Return to Contents Chapter 4: Alcohols and Alkyl Halides Ch 4 contents

SN1 mechanism

SN1 indicates a substitution, nucleophilic, unimolecular reaction, described by the kinetic expression : rate = k [R-LG]

This pathway is a multi-step mechanism with the following characteristics:

reaction coordinate diagram for a two step process Multi-step reactions have intermediates and several transition states (TS). 

In an SN1 reaction loss of the leaving group generates an intermediate carbocation which then undergoes a rapid reaction with the nucleophile. 

The reaction profiles shown here are simplified and do not include the equilibria for protonation of the -OH.

reaction coordinate diagram for an S<sub>N</sub>1
General case
SN1 reaction

The following issues are relevant to the SN1 reactions of alcohols, ROH :

The effect of the alkyl group: R-
Reactivity order :   (CH3)3C-  >  (CH3)2CH-   >  CH3CH2-  >  CH3-

In an SN1 reaction, the key step is the loss of the leaving group to form the intermediate carbocation. The more stable the carbocation is, the easier it is to form, and the faster the SN1 reaction will be. Some students fall into the trap of thinking that the system with the less stable carbocation will react fastest, but they are forgetting that it is the generation of the carbocation that is rate determining.

More about carbocations

The effect of the leaving group: -LG
The only event in the rate determining step of the SN1 is breaking the C-LG bond. For alcohols it is important to remember that -OH is a very poor leaving. In the reactions with HX, the -OH is protonated first to give an oxonium, providing the much better leaving group, a water molecule (see scheme below).

The effect of the nucleophile: Nu
Since the nucleophile is not involved in the rate determining step of an SN1 reaction (since rate = k [R-LG]), the nature of the nucleophile is unimportant.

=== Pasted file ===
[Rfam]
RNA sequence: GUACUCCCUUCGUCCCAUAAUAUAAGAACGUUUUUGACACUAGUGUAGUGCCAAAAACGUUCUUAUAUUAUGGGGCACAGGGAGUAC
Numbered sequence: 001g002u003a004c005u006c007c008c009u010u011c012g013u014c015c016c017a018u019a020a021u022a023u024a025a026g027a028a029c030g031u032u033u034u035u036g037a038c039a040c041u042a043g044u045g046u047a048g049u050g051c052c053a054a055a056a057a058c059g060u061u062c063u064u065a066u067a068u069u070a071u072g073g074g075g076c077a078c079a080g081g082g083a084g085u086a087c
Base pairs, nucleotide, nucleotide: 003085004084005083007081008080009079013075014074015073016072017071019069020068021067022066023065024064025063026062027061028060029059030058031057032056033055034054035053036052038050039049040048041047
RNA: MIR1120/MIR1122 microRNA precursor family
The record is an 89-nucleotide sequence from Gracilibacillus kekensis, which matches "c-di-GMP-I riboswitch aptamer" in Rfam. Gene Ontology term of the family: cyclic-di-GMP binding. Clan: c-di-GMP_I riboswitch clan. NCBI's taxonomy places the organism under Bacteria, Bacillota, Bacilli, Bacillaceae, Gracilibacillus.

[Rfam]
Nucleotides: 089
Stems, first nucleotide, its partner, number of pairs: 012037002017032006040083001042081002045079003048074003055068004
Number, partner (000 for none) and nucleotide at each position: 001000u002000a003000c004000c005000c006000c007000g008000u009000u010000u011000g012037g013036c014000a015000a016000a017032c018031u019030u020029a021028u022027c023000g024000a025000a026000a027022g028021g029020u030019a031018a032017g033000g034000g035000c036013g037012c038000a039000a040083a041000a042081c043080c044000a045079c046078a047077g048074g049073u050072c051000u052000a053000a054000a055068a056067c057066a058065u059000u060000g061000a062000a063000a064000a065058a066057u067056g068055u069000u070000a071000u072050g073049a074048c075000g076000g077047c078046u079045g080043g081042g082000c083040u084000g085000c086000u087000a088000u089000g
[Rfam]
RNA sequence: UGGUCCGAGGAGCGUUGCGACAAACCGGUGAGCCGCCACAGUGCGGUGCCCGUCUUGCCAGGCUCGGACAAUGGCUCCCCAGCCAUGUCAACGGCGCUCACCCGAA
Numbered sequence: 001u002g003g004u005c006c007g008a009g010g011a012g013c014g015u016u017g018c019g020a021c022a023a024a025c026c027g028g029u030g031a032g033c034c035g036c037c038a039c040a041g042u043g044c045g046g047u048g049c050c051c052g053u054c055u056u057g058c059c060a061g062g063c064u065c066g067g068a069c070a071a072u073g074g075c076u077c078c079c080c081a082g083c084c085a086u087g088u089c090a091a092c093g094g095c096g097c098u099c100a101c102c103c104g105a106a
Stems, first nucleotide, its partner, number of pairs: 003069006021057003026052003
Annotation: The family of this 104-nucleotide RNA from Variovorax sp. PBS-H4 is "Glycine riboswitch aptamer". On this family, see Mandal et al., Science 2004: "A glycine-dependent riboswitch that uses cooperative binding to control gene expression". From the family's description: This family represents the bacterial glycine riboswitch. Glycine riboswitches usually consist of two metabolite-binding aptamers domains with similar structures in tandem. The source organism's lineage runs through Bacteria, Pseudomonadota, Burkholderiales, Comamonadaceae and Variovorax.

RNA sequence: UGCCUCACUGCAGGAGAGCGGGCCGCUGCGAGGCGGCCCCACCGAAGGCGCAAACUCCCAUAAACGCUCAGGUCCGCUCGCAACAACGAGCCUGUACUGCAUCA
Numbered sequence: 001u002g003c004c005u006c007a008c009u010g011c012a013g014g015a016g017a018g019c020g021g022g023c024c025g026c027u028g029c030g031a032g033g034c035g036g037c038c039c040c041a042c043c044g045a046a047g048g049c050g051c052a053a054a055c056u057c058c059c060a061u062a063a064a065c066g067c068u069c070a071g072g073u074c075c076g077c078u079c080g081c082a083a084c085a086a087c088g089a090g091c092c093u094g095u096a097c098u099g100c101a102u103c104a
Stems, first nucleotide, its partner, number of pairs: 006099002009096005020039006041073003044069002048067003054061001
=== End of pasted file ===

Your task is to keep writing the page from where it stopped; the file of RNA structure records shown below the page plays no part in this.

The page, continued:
In the reactions of alcohols, ROH, with HX, the reactivity trend of HI > HBr > HCl > HF is not due to the nucleophilicity of the halide ion but the acidity of HX which is involved in generating the leaving group prior to the rate determining step.


planar carbocation In an SN1 reaction, the nucleophile attacks the planar carbocation. Since there is an equally probability of attack on either face there will be a loss of stereochemistry at the reactive center and both possible products will be observed. 

Nu can attack either face of a C+ giving products that are mirror images

Since a carbocation intermediate is formed, there is the possibility of rearrangements (e.g. 1,2-hydride or 1,2-alkyl shifts) to generate a more stable carbocation (see later).  This is usually indicated by a change in the position of the halide compared to that of the original -OH group, or a change in the carbon skeleton of the product when compared to the starting material.



Step 1:
An acid/base reaction. Protonation of the alcoholic oxygen to make a better leaving group. This step is very fast and reversible.  The lone pairs on the oxygen make it a Lewis base. 

Step 2:
Cleavage of the C-O bond allows the loss of the good leaving group, a neutral water molecule, to give a carbocation intermediate. This is the rate determining step (bond breaking is endothermic) 

Step 3:
Attack of the nucleophilic bromide ion on the electrophilic carbocation creates the alkyl bromide. 


previous page
next page
organic chemistry © Dr. Ian Hunt, Department of Chemistry University of Calgary